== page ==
Back we go to the year 2009 and again i ask, "was I seeing this impassive dignity and harmonious construction within the breed here in the UK, or had we begun to lose it just a little bit " ? I looked first within my own kennel and next at the Collies I was seeing in the show ring, I looked with a critical eye, not wanting to hoodwink myself in any way. It is easy and natural for us to want to protect what we have in our own back yard, what we have worked to achieve over the course of many years. I decided the breed in general was losing size and substance. This is not to say that every Rough collie was small and lacking substance, but a loss of size, bone and strength of limb was definitely noticeable. The majority it seemed (myself included) had been oblivious to a gradual process whereby the breed had become smaller, lighter in frame, and in many instances the head, neck, legs and body had become shorter and deeper, a far cry from the well bunted wedge shaped head with slight (but preceptible) stop. It was becoming increasinlgy difficult to find that heart stopping 'flash of dignity' that was almost taken for granted by breeders pre-1980. I asked myself this and many other questions and decided to do something about it, I imported a handful of American bred Collies, the intention being to integrate then into my own English bloodlines, and gain back some of what I felt we had lost. I had other reasons too numerous to mention in this small blog. This is entirely my own opinion and I would add that I do not expect all and sundry to agree with me. I also have to add, that I had previosly worked to maintain Collies in my own kennel that I felt best fitted the breed standard, however, I now felt that without outside intervention (outside the UK), I could no longer acheive this!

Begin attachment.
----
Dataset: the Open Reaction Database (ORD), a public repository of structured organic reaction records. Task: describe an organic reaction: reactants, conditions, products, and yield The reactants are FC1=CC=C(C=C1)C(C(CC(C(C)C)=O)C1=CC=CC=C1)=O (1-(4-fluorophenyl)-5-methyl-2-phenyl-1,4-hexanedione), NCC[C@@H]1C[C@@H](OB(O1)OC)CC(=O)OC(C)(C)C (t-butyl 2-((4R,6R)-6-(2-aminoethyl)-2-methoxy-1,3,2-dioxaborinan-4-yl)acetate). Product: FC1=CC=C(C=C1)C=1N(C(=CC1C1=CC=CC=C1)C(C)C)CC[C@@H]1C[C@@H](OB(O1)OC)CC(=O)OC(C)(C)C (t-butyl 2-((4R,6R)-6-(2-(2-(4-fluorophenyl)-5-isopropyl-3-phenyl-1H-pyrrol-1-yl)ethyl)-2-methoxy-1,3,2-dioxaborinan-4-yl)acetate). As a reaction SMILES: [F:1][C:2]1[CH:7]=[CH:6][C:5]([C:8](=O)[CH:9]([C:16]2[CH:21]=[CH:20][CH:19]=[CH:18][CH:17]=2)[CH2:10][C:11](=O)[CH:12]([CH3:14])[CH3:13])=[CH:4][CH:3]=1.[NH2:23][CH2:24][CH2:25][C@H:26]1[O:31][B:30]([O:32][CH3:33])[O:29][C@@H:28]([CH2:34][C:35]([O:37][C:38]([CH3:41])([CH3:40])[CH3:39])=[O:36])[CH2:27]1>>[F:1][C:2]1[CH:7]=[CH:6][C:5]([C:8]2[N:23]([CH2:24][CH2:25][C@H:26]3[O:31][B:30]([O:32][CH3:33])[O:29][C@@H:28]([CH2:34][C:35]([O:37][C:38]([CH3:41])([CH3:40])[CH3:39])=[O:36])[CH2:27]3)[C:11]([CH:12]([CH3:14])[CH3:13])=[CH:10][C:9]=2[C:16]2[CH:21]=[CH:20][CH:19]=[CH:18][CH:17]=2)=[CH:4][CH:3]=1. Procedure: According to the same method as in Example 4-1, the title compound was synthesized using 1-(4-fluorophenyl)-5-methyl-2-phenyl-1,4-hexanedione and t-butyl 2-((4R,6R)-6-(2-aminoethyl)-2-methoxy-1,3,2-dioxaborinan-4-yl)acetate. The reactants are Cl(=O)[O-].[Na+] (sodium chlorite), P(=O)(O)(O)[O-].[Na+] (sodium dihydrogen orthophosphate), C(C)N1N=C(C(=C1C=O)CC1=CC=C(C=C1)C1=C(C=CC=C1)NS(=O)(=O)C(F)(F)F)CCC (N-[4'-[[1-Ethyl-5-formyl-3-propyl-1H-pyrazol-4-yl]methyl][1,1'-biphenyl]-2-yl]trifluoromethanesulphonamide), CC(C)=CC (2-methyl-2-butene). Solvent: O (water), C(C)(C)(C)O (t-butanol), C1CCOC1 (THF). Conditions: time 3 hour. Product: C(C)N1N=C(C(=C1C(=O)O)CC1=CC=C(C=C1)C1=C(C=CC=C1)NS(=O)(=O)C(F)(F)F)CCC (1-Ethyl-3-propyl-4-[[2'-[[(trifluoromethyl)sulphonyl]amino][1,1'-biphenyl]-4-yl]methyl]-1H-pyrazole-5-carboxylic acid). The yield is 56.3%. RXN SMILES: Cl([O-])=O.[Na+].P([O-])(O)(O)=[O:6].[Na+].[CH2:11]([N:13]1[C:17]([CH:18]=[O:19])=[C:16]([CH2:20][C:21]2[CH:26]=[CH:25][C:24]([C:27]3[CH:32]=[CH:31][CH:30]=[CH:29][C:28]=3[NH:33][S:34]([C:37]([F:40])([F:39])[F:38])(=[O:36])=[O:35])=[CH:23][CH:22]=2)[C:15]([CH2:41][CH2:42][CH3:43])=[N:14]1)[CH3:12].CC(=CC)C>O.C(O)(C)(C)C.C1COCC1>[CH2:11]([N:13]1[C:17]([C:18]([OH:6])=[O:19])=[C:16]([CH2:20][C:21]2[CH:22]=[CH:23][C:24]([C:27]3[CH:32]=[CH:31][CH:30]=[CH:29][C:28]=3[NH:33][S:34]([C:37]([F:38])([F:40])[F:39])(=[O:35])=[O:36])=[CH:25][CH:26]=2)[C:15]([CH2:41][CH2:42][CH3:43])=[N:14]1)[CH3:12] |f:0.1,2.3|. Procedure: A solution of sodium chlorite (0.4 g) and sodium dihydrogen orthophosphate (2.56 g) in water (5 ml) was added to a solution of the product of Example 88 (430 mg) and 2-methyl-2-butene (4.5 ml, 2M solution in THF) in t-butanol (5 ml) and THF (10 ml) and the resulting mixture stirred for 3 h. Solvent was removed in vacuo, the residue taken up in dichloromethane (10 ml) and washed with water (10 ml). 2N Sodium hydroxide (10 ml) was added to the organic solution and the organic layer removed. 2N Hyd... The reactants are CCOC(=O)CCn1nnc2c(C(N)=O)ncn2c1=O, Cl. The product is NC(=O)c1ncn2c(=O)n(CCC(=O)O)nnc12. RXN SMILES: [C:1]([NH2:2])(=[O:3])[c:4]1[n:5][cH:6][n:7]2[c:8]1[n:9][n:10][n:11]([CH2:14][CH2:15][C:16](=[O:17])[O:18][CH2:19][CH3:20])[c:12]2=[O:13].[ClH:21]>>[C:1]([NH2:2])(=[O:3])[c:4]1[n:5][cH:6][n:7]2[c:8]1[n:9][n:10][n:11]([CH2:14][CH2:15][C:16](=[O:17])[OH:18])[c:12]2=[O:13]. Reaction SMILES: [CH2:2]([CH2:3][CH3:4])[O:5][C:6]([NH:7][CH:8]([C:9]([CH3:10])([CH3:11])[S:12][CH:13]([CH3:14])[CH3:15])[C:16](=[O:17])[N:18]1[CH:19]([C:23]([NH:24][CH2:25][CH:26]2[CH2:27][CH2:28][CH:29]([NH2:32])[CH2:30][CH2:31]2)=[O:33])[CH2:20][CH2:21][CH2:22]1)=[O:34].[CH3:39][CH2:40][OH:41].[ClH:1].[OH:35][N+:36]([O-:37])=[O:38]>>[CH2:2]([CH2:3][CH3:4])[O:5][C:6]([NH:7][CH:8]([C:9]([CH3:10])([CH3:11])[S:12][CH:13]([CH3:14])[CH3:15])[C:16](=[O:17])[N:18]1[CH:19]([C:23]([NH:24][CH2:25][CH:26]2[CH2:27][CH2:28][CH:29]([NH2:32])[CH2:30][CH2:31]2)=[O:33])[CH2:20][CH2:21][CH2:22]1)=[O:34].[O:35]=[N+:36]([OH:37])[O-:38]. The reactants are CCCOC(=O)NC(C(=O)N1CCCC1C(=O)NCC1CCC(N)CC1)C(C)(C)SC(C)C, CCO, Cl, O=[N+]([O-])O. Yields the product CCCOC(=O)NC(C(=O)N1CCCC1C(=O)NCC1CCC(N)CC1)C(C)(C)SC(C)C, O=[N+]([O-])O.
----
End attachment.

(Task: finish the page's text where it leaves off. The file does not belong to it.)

2013 saw the rise of a number of exhibitors that have been voicing their opinions against my kennel plans and decisions. I have no idea at all why my own plans should worry other breeders to such an extent they begin making unsolicited snide remarks to friends and others that have chosen to walk this path with me, Remarks that are rude, uneducated and even downright insulting. A petition was set up by one breeder asking people to sign in favour of a split in the Breed, they hoped for a large amount of signatures that could be sent to the Kennel Club. Claiming that the Rough Collie we see in America is not a Rough Collie, despite the fact it has been developed entirely from pre-war English imports with a few more recent British imports thrown in to boot! No other breed has ever been involved in the creation of the 'American collie' and it is genetically proven to be one and the same breed! What is more, this group of adversaries claim that Collies such as mine do not fit the UK breed standard and should NOT be rewarded in the show ring. Some freely admit they are judging such Collies by Nationality rather than against the breed standard, and they are using some very bullying tactics in their attempts to gain ground. Please...go to the Kennel Club home page and read the Rough Collie breed standard. (for weights you will need to check the Smooth Collie breed standard, this is basically the same breed seperated only by coat type)